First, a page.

It’s the end of summer as I write this, and it feels like it. The baseball season’s winding down, and though last year’s heroes may have escaped the cellar, and this year’s version of Cinderella has kept things interesting, it’s pretty clear nobody’s going to win anything. Vacations are over, school has begun, and everyone I know seems to be getting sick again–with late-summer colds, or fall colds, or the flu, or their jobs, husbands, wives, kids, lovers, or their lack of them. We keep reminding each other that we’ll be better again tomorrow, next week, as soon as the rain stops, or starts, the temperature gets a little warmer, or cooler. Then things are better for a few days, and we think we’re through with it. And then we’re not.

It may be just the season, but there doesn’t seem any way around it: by all but the most delusionary math, my friends and I–a whole generation–are done with our youth, and whatever we’ve come to in fits and starts is stuck in the fits. Stuck, as Jack Kerouac might have said, sick in the heart of the American wilderness.

I’ve just finished reading On the Road again, 21 years after my first reading at age 19. I reread it partly because I’ve been immersed in the Beats, writing a biography of Lawrence Ferlinghetti. And partly it was the season. Summer, after all, is when everything should be breaking out, when it’s time to do something, anything, when it’s time to get moving. I didn’t think the book would be much more than a bit of harmless nostalgia, and I was curious about what I might think of it now as a work of fiction.

What I found, amazingly, is that almost 35 years after it was first published, 40 years after it was finished, this book might still be dangerous–if a book can still be called dangerous in this postmodern, beyond shock, visual culture.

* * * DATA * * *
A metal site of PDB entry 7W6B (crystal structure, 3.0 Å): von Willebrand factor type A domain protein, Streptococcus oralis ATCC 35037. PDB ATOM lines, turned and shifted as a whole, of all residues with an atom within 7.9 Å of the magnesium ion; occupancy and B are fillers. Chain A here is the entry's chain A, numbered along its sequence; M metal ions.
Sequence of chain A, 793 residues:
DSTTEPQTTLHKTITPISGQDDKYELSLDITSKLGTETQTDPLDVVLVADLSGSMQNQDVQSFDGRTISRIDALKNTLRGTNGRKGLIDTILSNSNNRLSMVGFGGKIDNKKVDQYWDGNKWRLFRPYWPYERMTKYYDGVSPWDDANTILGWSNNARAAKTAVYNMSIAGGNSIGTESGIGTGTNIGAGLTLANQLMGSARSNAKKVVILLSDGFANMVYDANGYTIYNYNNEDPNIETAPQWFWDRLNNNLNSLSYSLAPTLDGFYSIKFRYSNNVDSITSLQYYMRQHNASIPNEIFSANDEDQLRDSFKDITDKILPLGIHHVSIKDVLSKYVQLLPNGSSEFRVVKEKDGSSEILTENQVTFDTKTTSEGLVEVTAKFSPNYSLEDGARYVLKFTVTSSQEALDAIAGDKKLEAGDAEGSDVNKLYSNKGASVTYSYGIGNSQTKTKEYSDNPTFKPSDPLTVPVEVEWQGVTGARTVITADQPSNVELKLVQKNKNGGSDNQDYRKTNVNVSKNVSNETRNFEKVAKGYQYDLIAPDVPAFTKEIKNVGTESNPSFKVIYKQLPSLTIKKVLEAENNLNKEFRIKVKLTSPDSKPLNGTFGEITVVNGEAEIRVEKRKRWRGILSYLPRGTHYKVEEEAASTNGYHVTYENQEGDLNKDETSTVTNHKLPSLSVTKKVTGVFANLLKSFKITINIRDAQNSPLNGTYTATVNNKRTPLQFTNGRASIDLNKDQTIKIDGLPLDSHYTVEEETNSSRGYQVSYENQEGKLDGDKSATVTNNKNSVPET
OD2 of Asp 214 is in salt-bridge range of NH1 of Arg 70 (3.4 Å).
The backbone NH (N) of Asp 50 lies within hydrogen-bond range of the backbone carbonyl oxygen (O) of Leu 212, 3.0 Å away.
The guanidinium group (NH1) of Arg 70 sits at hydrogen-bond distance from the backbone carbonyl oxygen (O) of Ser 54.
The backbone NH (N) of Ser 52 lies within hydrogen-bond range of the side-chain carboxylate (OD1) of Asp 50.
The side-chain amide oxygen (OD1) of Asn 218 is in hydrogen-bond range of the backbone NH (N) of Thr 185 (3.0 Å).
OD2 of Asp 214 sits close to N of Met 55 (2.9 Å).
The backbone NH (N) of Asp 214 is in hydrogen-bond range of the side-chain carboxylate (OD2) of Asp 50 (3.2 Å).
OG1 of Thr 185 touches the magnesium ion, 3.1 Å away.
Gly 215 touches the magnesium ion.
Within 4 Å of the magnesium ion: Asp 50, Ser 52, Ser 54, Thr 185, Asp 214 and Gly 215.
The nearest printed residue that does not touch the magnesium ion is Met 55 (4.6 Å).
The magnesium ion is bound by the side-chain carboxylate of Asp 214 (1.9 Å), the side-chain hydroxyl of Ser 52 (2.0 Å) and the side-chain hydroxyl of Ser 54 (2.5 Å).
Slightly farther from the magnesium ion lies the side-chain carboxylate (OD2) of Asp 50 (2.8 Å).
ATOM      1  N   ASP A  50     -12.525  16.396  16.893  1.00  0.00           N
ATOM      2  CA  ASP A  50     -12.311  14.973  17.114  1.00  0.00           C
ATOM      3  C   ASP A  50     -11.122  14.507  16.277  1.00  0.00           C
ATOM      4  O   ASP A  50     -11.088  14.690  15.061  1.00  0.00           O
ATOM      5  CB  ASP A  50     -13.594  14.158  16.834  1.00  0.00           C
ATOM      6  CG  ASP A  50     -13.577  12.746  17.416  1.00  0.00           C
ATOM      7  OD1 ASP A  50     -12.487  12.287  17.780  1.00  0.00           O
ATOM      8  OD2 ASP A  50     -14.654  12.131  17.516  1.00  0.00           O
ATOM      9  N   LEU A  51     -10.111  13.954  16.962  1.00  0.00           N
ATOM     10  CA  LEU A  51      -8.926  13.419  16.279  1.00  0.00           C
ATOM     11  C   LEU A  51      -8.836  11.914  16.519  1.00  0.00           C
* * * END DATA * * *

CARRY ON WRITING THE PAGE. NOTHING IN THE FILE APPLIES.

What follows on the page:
Oh, come on, I hear some of my serious literary friends (not to mention my wife) say, you can’t be serious. So juvenile, they all agree, this paean to sensuality, with its accumulation of debauchery–sex, drugs, jazz, the promise of more, always more, down the endless road. Its spirit is the very essence of adolescence, the curiosity and hunger for experience that drives its explorations.

For many it became almost a bible at one time or another, as we finished college, or took vacations, or time off, or just dropped out entirely and got in our cars and drove. Some of us found a little, or more than a little, of what Kerouac wrote about as we crossed the Great Plains and Nebraska, as we topped Berthoud Pass, as we breathed the lush California green and walked the streets of San Francisco, Los Angeles, Chicago, New York, all to the sound track of rock ‘n’ roll, which by the 60s had replaced Kerouac’s jazz as the generation’s ticket to excitement and pure sensuality.

But sooner or later, after our trips over America, Mexico, Europe, or farther, most of us “grew up.” We got “careers,” we got married, had children. Now a lot of us pack them all in station wagons or vans and try for some echo of that adventure to anywhere. It’s not the same, of course. And it’s not just the freeways and the interchangeable McDonald’s and Burger Kings and Arby’s and Hardee’s, the airbrushed heads on the billboards, the whole monoculture that has virtually eliminated America’s regional distinctions.

Sal Paradise and Dean Moriarty, Kerouac’s heroes, were constantly running away from all ideas of family, from anything we’d call responsibility. At one point, just before they’re about to leave for another night of “kicks,” one of the women they’ve collected berates Moriarty for his irresponsibility, his selfishness, his complete inconsideration of all but himself. And her point is well-taken. Moriarty’s self-involvement seems obvious and characteristically adolescent. It’s probably not too much to say that “family” is the glue that holds our whole civilization together, and that family’s survival depends upon our growing beyond the pursuit of sensual pleasures, the pursuit that seems Dean’s raison d’etre, as he leaves wives, girlfriends, and illegitimate children in his wake.